Tay Sach disease (PowerPoint presentation)

  • Tay–Sachs disease (also known as GM2 gangliosidosis or hexosaminidase A deficiency) is an autosomal recessive genetic disorder.
  • occurs when harmful quantities of cell membrane components known as gangliosides accumulate in the brain's nerve cells, eventually leading to the premature death of the cells
  • Tay–Sachs disease a member of the sphingolipidoses
  • There is no known cure or treatment. 

Signs and symptoms
classified into several forms, based on the onset age of neurological symptoms.

1. Infantile Tay–Sachs disease.
  • develop normally for the first six months after birth.
  • The child becomes blind, deaf, unable to swallow, atrophied, and paralytic. 
  • Death usually occurs before the age of four
2. Juvenile Tay–Sachs disease. 
  • rarer 
  • initially seen in children between two and ten years old. 
  • develop cognitive and motor skill deterioration, dysarthria, dysphagia, ataxia, and spasticity. 
  • die between five and fifteen years old.
3. Adult/Late-Onset Tay–Sachs disease. 
  • first symptoms during the 30s or 40s. 
  • usually not fatal as the effects can stop progressing. 
  • characterized by unsteadiness of gait and progressive neurological deterioration. 
  • begin to be seen in adolescence or early adulthood – include speech and swallowing difficulties, unsteadiness of gait, spasticity, cognitive decline, and psychiatric illness, particularly a schizophrenia-like psychosis.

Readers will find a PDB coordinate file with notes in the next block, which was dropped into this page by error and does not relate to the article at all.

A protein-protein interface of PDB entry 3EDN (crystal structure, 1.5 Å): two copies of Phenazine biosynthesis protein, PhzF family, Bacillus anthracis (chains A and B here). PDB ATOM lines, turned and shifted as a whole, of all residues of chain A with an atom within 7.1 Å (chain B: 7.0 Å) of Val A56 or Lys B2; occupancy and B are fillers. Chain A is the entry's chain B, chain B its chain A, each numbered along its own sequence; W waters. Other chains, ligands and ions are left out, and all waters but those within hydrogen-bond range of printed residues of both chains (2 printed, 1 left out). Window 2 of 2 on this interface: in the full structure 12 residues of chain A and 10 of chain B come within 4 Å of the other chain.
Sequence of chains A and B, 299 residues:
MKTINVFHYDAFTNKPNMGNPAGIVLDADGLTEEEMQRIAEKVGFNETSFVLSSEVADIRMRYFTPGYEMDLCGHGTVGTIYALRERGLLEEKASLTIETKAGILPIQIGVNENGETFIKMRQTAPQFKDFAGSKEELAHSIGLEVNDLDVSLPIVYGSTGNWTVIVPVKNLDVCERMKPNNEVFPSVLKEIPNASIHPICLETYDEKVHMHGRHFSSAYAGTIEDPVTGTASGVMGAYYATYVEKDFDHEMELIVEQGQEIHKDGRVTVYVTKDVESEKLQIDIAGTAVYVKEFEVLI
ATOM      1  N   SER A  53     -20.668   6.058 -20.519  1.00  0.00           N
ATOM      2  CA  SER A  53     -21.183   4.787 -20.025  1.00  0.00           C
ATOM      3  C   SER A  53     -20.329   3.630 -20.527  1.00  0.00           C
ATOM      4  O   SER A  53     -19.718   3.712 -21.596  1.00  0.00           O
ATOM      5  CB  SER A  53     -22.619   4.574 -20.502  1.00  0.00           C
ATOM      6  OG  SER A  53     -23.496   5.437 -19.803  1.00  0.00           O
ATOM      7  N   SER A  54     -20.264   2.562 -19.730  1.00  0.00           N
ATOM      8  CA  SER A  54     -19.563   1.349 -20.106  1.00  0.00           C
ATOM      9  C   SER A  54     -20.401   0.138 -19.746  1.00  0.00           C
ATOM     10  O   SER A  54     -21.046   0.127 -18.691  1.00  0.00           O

• become full-time wheelchair users in adulthood. 

  • insufficient activity of the enzyme hexosaminidase A
  • Hexosaminidase A is a vital hydrolytic enzyme, found in the lysosomes, that breaks down phospholipids. When hexosaminidase A is no longer functioning properly, the lipids accumulate in the brain.
  • Hexosaminidase A specifically breaks down fatty acid derivatives called gangliosides
  • The hydrolysis of GM2-ganglioside requires three proteins. 
  • Two of them are subunits of hexosaminidase A; 
  • the third is a small glycolipid transport protein, the GM2 activator protein (GM2A), which acts as a substrate-specific cofactor for the enzyme. Deficiency in any one of these proteins leads to ganglioside storage, primarily in the lysosomes of neurons. 

  • measure the activity of hexosaminidase (decrease in activity as is its percentage) in serum, fibroblasts or leukocytes. 
  • confirmation by molecular analysis can be pursued.
  • have a "cherry red" macula in the retina

  • This red spot is a retinal area that appears red because of gangliosides in the surrounding retinal ganglion cells. The choroidal circulation is showing through "red" in this foveal region where all retinal ganglion cells are pushed aside to increase visual acuity. Thus, this cherry-red spot is the only normal part of the retina.
  • Microscopic analysis of the retinal neurons shows they are distended from excess ganglioside storage.

  • Unlike other lysosomal storage diseases (e.g., Gaucher disease, Niemann–Pick disease, and Sandhoff disease), hepatosplenomegaly (liver and spleen enlargement) is not seen in Tay–Sachs.

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